“You have to want it more than anyone else…”
I was always the fat kid, the last kid picked, the funny kid that made everyone laugh, the one that did anything for attention. I mean, let’s face it, nobody really wanted to be friends with the fat kid so you had to be funny to keep people around. That’s how I grew up at least. Being compared to three intelligent and athletically gifted brothers all your life wasn’t an ideal childhood either. I grew up hating myself and believing that the cards I was dealt in life was my destiny. I grew hateful and bitter. I remember clearly one day, my father and I went to a father/son event and when it was time for the basketball game, my dad didn’t pick me on his team. I was eight years old.
I reflected on that memory time and time again through the years. The more I reflected, the more I realized that my weight had affected many of my relationships in my life with friends, family, as well as my love life. All I’ve ever wanted was love. Was that too much to ask for? I know many people reading this right now can relate how gut-wrenching painfully this feels.
There came a time when I noticed that the darkness could in fact get darker. I had set goals in life such as, having a career, getting married by 25 and having a house, kids even. I wanted to be successful yet I had no idea what success even meant to me. When the goals I set hadn’t been accomplished, I knew it was time to toss the towel in. I had attempted suicide in hopes to stop burdening others in my life. When I couldn’t manage to follow through, I decided I would eat myself to death. I was about 315 lbs at the age of 24. Not even a year later I was a staggering 360 lbs. November 2012, I heard a sermon that would change my way of thinking. See, in life we go through storms that batter and destroy us. We tend to set our anchors down durning the storm hoping to endure it but tend to give up and sulk and pity our self. I had been doing this for over twenty-five years.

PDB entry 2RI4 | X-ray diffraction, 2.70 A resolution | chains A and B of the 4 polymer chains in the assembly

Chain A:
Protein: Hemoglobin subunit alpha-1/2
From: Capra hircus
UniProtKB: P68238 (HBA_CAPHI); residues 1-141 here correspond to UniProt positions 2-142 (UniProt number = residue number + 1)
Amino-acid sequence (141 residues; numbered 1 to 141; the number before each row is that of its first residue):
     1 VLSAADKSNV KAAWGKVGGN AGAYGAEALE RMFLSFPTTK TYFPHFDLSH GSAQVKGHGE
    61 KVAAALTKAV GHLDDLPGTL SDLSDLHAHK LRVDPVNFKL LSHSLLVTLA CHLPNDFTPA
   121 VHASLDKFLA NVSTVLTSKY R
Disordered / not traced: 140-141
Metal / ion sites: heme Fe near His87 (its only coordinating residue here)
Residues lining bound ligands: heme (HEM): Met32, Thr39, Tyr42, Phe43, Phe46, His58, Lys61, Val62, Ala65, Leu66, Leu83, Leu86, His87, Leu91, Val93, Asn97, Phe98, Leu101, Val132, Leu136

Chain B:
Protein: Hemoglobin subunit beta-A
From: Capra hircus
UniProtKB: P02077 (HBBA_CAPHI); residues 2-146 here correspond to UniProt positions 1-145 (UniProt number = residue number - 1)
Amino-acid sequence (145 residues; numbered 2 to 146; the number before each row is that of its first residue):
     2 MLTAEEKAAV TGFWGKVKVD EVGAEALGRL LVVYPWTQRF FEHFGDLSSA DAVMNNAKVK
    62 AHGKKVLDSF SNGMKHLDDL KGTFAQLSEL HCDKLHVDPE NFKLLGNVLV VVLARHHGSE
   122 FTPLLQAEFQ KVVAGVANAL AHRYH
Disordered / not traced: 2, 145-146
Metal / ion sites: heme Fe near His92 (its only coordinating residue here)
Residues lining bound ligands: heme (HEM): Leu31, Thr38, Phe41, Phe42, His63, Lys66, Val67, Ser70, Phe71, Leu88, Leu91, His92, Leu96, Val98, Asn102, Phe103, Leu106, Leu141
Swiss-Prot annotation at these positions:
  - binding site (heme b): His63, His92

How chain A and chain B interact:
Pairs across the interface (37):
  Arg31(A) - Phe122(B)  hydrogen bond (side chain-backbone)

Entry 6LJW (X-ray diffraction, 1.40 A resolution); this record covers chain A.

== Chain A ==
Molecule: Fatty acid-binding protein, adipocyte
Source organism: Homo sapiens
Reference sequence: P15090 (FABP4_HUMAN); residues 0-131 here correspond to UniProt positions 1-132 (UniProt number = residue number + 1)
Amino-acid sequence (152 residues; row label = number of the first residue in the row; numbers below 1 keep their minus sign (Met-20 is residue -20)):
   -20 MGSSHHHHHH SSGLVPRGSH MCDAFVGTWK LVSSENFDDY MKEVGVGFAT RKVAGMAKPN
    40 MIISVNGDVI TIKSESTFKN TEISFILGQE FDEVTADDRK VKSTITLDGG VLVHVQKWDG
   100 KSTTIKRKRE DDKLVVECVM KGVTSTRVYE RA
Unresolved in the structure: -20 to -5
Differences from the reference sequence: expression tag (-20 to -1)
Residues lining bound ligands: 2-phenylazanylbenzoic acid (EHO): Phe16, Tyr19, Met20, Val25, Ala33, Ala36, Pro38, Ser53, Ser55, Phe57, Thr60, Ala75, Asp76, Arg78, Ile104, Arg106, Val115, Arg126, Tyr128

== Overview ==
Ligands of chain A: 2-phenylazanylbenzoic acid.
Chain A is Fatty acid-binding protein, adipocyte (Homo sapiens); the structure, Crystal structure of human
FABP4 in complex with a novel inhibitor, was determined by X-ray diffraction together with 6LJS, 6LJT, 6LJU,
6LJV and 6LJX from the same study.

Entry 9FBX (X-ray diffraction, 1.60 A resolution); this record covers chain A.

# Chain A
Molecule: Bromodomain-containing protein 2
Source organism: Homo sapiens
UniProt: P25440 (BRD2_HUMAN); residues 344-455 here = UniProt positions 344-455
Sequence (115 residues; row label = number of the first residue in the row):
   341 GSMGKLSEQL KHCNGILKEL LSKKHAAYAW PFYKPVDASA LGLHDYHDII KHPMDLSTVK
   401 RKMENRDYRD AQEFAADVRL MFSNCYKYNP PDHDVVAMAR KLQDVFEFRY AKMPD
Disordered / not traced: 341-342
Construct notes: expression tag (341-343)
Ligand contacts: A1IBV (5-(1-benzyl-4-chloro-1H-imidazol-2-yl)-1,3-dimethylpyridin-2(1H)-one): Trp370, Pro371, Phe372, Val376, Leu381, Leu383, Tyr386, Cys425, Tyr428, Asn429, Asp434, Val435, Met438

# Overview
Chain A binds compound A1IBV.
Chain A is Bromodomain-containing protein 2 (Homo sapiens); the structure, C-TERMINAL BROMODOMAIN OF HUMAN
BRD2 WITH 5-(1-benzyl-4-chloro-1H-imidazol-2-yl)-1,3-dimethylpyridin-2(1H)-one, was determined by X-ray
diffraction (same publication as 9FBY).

I decided it was time to raise my anchors and push through courageously. I was ready to accept that I had allowed myself to reach this point. I was tied of losing at life and just getting by. It was my time to live.
January 14, 2013 (370 lbs) was the first day of my journey. I signed up for a gym membership began working out 7 days a week. I would workout on the elliptical for 45 minutes. That’s all I could manage doing. After a month I began incorporating running on the treadmill for 15 minutes as a cool down. I started losing weight and noticing a difference. My mood had changed. I was feeling energetic and alive! On the third month, I began doing two-a-days, strictly cardio. I’d wake up at 6:30 am and run a mile. After work it was back to the gym to workout on the elliptical for 30 minutes, treadmill (incline level 5, speed 3.5-5.5) for 15 minutes, and jump rope for 5 minutes. I was obsessed. I had no idea I was missing out on this happiness all along and it was always in my control. By month 5 I had lost 50 pounds; a week before my birthday. It was the greatest gift I could’ve ever received. My workouts grew with intensity. I started running miles in the morning, during my lunch hour, and after work. After month 10, I had lost 70 pounds and had made the skeptics into believers. I began to add squats, burpees, push-ups, jumping jacks, lunges, and arm curls into my workouts.
I wouldn’t have had the success without the nutrition. On my first day I made it very clear to myself that I was done drinking soda and eating fast food. I also cut my calories from 3,000+ to 2,100 and after the third month down to 1,500. My diet consisted of lean proteins such as chicken breast, eggs, fish, Quest Bars, almonds, and green vegetables. I also included bananas, apples, blueberries and strawberries. Water was (and is) my drink of choice.
I know I had many people that loved me and wanted a healthier me. I always took it the wrong way and saw it as rejection. The problem was that I had rejected myself. I had given up on myself. I had to want my life more than others wanted it for me. I had to make the decision for myself and stop making excuses.
As an individual, you have to save yourself. You can’t wait for someone to do it for you. You have to want it more than anyone else does for yourself. Take action. Take responsibility. I can sit here and blame and curse the world and be full of hate. In reality, I only hated myself for being so weak. I leave you with this; learn, apply, and improve. No matter what, you can endure. I will fight. I will suffer. I will conquer. I will live. Heck, I am living. My life is good.
You can find Jesse at: